The New York Times has profiled a young boy named Jamey Simpson, who’s mother happens to be an astronaut who just lifted off to the ISS for a 5 month mission.
From the article:
Jamey offered these thoughts from the Fishbowl, a glass-sided room that faces rows of technicians and screens showing the view from the Soyuz space capsule. If he has a complaint, it is the waiting. “When they say, ‘O.K., in about four hours something’s going to happen,’ and then, when it finally happens, it’s like, one little tiny thing,” he said. The view from the Soyuz showed the space station emerging out of the darkness. It was the size of a Volkswagen, then a Winnebago, then an apartment block. After takeoff last Wednesday, Ms. Coleman and her crew mates — Paolo Nespoli, an Italian, and Dmitri Kondratyev, the Russian commander — wore braces to keep their legs from breaking in case of violent impact with the ground. Outside the capsule, the temperature ranged from minus 148 (in the shade) to 302 (in the sun.)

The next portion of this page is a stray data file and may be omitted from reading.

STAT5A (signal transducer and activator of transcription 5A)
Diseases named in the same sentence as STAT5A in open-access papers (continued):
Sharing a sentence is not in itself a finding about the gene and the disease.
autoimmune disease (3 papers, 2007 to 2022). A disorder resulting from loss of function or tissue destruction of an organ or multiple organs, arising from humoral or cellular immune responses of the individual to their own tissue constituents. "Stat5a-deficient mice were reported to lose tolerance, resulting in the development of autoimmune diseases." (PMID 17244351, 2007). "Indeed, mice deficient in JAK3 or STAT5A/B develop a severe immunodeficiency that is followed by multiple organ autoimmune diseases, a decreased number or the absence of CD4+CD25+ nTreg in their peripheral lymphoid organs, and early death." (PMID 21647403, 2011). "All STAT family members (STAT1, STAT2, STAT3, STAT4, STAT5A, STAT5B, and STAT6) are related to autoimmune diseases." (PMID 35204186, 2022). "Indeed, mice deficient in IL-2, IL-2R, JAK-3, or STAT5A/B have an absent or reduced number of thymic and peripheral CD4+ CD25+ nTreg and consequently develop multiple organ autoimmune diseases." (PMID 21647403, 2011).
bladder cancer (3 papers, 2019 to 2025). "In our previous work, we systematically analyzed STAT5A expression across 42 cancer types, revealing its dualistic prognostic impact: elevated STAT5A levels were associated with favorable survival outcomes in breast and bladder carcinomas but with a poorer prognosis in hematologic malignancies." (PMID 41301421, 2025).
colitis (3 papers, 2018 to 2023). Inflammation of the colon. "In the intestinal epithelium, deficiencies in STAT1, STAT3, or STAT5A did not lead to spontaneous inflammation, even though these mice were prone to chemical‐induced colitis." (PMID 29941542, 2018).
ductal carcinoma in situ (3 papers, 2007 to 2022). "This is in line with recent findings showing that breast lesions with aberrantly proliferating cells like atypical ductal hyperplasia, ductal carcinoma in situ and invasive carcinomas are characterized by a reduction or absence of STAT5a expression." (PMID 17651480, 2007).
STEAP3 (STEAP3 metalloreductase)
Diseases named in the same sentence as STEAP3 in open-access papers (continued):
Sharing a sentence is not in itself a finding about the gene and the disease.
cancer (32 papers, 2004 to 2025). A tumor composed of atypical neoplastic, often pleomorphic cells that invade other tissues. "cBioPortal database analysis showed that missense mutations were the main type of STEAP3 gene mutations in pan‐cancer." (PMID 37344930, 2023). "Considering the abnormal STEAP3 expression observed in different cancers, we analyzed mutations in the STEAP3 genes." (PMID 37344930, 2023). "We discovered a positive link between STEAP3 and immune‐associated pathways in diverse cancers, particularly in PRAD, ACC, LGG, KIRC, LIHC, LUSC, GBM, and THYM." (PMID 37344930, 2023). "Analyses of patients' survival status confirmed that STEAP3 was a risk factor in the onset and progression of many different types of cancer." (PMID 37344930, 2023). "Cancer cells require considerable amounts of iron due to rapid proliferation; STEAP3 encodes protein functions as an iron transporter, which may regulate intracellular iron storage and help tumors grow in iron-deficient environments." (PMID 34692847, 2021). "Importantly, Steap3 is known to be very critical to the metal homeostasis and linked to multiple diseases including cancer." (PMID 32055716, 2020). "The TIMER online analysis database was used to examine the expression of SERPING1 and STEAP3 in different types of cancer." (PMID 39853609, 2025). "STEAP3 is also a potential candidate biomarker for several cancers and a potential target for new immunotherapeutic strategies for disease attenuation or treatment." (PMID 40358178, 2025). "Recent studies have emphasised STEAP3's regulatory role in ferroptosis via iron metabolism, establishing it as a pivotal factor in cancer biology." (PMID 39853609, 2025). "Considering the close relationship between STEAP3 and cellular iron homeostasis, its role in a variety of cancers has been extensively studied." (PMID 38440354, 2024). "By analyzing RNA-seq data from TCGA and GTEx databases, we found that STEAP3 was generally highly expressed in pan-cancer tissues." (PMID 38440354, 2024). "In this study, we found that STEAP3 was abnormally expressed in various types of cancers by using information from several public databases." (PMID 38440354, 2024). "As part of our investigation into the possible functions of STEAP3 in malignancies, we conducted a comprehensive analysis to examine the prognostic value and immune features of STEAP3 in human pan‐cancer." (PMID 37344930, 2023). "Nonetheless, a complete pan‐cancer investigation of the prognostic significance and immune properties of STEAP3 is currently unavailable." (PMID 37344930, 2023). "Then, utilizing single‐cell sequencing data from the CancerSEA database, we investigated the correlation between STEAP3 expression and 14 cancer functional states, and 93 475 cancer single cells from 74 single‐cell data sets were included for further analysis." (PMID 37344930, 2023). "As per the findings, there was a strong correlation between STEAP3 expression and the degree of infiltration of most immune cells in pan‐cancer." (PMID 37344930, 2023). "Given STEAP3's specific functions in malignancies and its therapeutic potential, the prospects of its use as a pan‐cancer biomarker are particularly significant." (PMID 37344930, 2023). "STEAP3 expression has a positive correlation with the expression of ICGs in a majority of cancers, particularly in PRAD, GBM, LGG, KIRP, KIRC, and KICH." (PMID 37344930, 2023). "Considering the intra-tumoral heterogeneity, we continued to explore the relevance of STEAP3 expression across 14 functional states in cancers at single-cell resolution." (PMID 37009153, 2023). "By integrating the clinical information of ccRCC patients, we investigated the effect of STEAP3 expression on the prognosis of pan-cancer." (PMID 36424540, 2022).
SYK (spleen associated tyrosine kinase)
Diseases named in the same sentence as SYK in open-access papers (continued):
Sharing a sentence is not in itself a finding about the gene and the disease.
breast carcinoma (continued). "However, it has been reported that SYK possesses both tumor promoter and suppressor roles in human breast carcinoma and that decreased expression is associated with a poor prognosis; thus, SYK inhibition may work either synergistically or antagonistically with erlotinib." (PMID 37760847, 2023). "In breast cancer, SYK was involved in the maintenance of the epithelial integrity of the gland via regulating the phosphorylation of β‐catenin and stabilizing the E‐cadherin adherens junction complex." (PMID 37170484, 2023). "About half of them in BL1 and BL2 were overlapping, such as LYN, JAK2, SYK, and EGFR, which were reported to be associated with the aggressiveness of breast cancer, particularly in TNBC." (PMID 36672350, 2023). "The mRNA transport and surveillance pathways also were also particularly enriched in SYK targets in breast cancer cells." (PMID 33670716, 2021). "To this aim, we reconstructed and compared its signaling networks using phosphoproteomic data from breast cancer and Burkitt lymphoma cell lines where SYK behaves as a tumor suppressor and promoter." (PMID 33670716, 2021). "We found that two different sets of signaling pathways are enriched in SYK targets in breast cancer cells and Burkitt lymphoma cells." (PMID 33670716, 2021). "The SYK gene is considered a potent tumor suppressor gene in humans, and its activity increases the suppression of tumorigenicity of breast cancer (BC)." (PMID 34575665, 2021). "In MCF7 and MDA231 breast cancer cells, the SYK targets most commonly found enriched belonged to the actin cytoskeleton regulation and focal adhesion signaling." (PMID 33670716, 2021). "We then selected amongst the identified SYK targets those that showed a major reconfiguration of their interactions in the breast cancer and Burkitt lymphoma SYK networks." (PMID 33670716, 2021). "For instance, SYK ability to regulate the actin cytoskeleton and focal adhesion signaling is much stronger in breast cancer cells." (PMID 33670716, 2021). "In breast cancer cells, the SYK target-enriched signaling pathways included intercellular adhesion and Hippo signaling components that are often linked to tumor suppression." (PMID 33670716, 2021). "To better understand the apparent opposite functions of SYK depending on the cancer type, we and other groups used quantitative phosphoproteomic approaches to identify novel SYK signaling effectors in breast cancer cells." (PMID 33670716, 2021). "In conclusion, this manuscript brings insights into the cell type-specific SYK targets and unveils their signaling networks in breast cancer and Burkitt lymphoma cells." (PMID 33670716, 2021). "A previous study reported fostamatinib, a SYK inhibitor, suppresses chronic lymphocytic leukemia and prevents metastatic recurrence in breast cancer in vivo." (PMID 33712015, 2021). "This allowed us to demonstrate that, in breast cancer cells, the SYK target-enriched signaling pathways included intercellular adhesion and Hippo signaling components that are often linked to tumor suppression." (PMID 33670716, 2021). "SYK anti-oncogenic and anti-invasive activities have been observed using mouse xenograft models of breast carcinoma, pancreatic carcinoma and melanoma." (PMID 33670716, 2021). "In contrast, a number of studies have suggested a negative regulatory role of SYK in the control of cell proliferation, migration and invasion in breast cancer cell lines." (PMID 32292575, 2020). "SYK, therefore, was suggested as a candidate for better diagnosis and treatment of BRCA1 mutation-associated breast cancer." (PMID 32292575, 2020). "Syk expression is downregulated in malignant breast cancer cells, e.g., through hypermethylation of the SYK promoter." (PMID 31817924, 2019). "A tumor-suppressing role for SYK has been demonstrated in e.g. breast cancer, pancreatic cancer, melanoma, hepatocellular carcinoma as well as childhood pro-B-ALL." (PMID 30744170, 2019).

For Jamey, his mother’s training has meant long and difficult separations. He barely got a chance talk to her the four days he was in Baikonur, he said, because the crew was kept in isolation to avoid exposure to infection. Jamey hugged his mother once or twice, quickly, behind a tree. When the Soyuz achieved orbit, the grown-ups were so relieved that they proposed a toast; Jamey, allotted a thimbleful of whiskey, required emergency treatment with candy. He described his feelings as “sort of disappointed and a little excited and happy and kind of sad.”